session peer MAY change at any time due to service interactions.  It is desirable
     to have all endpoints and intermediaries involved in a session agree upon the 
     current session identifier when these changes occur. Due to race conditions or
     certain interworking scenarios, it is not always possible to guarantee session 
     identifier consistency; however, in an attempt to ensure the highest likelihood
     of consistency, all endpoints and intermediaries involved in a session MUST 
     accept a peer's new UUID under the following conditions:


> 
> 9) Section 8 bullets: Concerning the MUST 'include this new UUID as the
> "remote" parameter for any subsequent messages' statements, it isn't clear
> concerning the impacts when an intermediary relays a received Session-ID.
> For instance, are the bullets indicating that the intermediary MUST fix
> the remote UUID when relaying requests/responses?  I think that they
> should be reworded or a paragraph added to help interpret the bullets.
> 


I took this a step further and added text stipulating that an intermediary that accepts a new UUID SHOULD communicate this new UUID to other endpoints involved in the session to help prevent this problem from happening in the first place.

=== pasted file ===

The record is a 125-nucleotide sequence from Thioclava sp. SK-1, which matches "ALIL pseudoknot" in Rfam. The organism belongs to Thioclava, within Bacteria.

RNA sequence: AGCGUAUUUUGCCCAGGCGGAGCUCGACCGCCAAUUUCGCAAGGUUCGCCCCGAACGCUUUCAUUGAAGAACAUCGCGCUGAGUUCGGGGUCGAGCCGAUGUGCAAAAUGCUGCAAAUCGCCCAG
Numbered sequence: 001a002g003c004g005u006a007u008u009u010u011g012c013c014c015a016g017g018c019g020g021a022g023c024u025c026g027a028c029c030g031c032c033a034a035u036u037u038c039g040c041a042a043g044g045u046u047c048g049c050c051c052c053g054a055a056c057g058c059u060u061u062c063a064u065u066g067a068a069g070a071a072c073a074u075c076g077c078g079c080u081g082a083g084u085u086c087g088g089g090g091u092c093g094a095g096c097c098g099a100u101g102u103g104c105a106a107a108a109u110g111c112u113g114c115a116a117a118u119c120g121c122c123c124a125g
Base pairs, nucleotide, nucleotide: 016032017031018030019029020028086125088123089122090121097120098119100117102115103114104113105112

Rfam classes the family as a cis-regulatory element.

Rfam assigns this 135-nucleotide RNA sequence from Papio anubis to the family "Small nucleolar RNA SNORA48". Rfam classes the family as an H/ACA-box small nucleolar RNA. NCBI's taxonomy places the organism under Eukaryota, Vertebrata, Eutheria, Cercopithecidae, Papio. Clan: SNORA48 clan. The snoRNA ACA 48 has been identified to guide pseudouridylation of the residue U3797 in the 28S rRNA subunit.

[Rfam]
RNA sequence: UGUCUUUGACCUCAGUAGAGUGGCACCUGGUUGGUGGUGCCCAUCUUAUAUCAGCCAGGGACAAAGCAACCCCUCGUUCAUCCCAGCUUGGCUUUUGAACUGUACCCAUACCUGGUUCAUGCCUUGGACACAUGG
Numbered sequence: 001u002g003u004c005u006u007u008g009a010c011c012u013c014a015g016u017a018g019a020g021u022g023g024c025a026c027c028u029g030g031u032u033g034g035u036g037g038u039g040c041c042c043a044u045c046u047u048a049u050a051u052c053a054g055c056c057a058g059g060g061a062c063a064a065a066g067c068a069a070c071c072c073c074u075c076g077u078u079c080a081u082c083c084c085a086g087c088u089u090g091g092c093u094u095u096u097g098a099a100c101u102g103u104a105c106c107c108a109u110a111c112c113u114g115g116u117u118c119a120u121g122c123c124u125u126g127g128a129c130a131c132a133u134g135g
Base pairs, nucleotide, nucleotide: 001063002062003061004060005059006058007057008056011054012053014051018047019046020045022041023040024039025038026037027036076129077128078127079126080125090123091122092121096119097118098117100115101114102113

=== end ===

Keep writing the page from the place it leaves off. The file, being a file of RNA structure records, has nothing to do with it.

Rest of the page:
I’m not sure what the best approach here is, but I’m inclined to say that the intermediary MUST fix the remote UUID when relaying a request / response although I’d be okay with a SHOULD. Do you have any opinion? 


> 10) Section 8 bullet 1: As I mentioned within 1/6/2016 email (linked
> below), I'd prefer CANCEL and its response not be able to update the
> session identifier.  Does anyone know the precise timing concerning when
> 481 should be sent for late CANCEL?  For instance, it looks like RFC 6026
> Timer L means that a device should still return 200 for CANCEL up to 64*T1
> after having sent 2xx for INVITE (even if already received ACK).  This
> would mean that a CANCEL can be 64*T1 seconds late and cause a session
> identifier change.  The behavior appears to be similar within 3xx-6xx
> response to INVITE situation; however the default timer to forget the
> transaction appears to be smaller and I'm not sure what should occur for
> late CANCEL if return 2xx.  Allowing CANCEL to update things also appears
> to conflict with RFC 6141 section 3.3 "SHOULD return 2xx" since the
> desired impact of CANCEL is to cause a 487 response for the cancelled
> transaction (which appears would undo the CANCEL changes).
> 
> http://www.ietf.org/mail-archive/web/insipid/current/msg01085.html
>